$3M U.S. ad campaign will target oral health awareness

2011 09 22 12 12 28 956 Ad Council

The Ad Council's public service campaigns have inspired Americans to do their part for the war effort with Rosie the Riveter, fight forest fires with Smokey Bear, and drive sober with the slogan "Friends Don't Let Friends Drive Drunk."

Now the council's formidable marketing powers are being focused on oral health literacy, and backed with more than $3 million in funding from a coalition of U.S. dental organizations, a public service blitz is expected to be launched by early next year.

The news of the three-year advertising campaign created a buzz in Washington, DC, Wednesday night as oral health leaders from around the U.S. gathered on Capitol Hill at a reception in the Rayburn House Office Building to meet with lawmakers, advance their causes, and plan for the days ahead.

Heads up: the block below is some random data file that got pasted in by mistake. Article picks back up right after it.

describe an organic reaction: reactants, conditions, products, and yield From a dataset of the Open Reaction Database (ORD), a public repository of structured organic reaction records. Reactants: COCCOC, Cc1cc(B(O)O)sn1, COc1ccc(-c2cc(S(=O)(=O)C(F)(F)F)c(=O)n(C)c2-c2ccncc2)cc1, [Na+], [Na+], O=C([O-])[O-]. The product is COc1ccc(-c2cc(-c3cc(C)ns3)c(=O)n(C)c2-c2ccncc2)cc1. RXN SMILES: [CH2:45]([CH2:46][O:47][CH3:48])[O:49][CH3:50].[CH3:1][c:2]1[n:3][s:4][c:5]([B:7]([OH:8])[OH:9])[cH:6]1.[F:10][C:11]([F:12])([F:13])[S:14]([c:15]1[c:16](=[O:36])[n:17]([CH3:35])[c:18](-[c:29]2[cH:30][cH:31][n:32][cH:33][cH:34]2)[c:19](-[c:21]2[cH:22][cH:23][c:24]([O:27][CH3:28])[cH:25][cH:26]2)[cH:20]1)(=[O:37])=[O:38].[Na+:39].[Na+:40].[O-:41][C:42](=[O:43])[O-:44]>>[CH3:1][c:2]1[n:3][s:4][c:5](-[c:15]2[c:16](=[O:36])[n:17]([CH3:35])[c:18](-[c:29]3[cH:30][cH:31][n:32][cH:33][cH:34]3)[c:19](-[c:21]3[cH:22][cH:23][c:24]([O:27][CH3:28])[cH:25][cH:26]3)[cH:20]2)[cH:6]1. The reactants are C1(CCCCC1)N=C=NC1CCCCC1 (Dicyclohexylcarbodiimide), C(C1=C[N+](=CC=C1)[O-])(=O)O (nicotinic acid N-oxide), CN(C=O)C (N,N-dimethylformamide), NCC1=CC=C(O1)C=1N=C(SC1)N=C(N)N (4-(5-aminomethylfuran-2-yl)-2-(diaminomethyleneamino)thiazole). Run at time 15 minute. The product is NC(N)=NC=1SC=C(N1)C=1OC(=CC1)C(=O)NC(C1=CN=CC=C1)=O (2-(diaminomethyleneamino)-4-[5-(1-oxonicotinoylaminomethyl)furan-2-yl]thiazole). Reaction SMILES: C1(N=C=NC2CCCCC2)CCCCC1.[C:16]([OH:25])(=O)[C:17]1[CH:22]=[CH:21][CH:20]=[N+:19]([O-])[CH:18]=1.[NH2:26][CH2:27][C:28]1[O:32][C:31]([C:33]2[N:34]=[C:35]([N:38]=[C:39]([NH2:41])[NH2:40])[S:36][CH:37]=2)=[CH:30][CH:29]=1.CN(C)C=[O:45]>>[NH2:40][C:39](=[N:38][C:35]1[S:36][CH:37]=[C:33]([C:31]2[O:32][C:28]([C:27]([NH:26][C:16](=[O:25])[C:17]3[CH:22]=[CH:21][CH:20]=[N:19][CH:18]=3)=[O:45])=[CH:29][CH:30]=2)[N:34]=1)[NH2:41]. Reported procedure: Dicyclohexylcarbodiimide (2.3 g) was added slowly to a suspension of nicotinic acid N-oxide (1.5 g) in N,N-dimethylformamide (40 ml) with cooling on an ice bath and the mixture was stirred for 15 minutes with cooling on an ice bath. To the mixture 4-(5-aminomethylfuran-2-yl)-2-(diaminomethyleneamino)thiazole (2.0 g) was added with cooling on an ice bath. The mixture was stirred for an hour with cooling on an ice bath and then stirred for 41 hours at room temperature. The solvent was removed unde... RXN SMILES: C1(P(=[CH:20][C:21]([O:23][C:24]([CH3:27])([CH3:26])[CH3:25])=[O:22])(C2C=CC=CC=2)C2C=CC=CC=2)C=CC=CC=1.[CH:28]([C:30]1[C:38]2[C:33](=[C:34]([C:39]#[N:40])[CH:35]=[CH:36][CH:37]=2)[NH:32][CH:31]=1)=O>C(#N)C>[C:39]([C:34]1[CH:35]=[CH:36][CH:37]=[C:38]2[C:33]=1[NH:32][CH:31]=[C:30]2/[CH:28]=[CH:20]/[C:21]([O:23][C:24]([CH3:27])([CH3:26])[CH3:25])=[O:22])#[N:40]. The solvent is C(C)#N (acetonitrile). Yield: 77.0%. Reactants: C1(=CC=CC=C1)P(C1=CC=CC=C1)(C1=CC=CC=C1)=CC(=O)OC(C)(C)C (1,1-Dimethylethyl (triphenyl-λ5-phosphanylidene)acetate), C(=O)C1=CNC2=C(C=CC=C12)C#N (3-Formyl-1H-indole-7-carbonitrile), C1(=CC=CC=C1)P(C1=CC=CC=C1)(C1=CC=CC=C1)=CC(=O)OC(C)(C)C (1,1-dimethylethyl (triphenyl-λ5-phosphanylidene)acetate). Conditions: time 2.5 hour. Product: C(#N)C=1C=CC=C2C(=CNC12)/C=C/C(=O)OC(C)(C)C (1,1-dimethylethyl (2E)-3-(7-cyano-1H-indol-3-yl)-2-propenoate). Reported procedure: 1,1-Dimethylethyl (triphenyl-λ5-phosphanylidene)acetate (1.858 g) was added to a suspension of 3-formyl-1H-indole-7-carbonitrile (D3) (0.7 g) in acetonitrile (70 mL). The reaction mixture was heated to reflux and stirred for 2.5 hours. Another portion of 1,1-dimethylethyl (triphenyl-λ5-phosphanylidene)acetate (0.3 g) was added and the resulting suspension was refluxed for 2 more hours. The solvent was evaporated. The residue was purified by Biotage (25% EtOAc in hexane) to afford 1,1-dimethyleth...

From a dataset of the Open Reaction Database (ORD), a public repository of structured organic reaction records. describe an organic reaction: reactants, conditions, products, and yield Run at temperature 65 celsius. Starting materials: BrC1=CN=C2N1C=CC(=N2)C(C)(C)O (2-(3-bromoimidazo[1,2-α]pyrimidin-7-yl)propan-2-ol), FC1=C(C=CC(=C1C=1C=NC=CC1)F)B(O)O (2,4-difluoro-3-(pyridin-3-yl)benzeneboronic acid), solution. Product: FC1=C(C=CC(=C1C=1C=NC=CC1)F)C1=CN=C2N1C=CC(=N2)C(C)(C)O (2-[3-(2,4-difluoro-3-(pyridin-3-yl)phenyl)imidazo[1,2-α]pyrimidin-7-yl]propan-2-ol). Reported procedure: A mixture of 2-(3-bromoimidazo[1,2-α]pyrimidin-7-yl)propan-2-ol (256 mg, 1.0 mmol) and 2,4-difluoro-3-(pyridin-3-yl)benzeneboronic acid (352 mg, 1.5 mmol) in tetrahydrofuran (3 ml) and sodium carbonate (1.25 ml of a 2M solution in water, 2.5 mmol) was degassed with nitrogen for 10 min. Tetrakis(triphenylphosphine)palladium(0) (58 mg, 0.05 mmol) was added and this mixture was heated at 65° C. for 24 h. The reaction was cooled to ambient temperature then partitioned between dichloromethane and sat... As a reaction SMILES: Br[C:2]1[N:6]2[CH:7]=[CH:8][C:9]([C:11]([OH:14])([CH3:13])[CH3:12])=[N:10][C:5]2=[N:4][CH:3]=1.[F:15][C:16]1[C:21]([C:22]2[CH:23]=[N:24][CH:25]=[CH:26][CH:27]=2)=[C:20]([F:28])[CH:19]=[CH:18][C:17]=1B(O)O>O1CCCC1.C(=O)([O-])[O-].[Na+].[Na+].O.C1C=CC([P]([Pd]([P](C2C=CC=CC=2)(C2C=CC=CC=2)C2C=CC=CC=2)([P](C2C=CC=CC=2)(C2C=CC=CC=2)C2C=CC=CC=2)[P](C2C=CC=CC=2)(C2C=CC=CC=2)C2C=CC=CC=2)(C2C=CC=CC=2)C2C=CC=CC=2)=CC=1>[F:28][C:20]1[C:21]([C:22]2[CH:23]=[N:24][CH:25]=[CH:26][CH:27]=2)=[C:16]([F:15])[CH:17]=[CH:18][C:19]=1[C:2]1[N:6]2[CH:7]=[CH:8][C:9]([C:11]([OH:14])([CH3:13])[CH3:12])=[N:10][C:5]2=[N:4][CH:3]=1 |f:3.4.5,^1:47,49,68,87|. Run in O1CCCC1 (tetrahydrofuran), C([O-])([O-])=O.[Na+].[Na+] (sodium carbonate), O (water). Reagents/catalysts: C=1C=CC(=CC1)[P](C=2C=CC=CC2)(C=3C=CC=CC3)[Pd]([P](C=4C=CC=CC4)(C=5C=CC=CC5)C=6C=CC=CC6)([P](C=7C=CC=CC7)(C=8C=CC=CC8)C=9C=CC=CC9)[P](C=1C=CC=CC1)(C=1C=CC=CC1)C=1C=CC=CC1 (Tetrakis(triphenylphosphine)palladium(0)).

“We want to raise public awareness about the link between oral health and systemic health.”
— Fred Freedman, director of marketing,
     Dental Trade Alliance

The theme of the evening was "Ending Oral Health Disparities in Our Communities," and the promise of a colorful, catchy national public education effort was embraced as a smart tactic.

"A three-year-campaign based on oral health literacy? This is great," said Frank Catalanotto, DMD, a board member of Oral Health America (OHA), which cosponsored the event with the Dental Trade Alliance. "Everybody chipped in."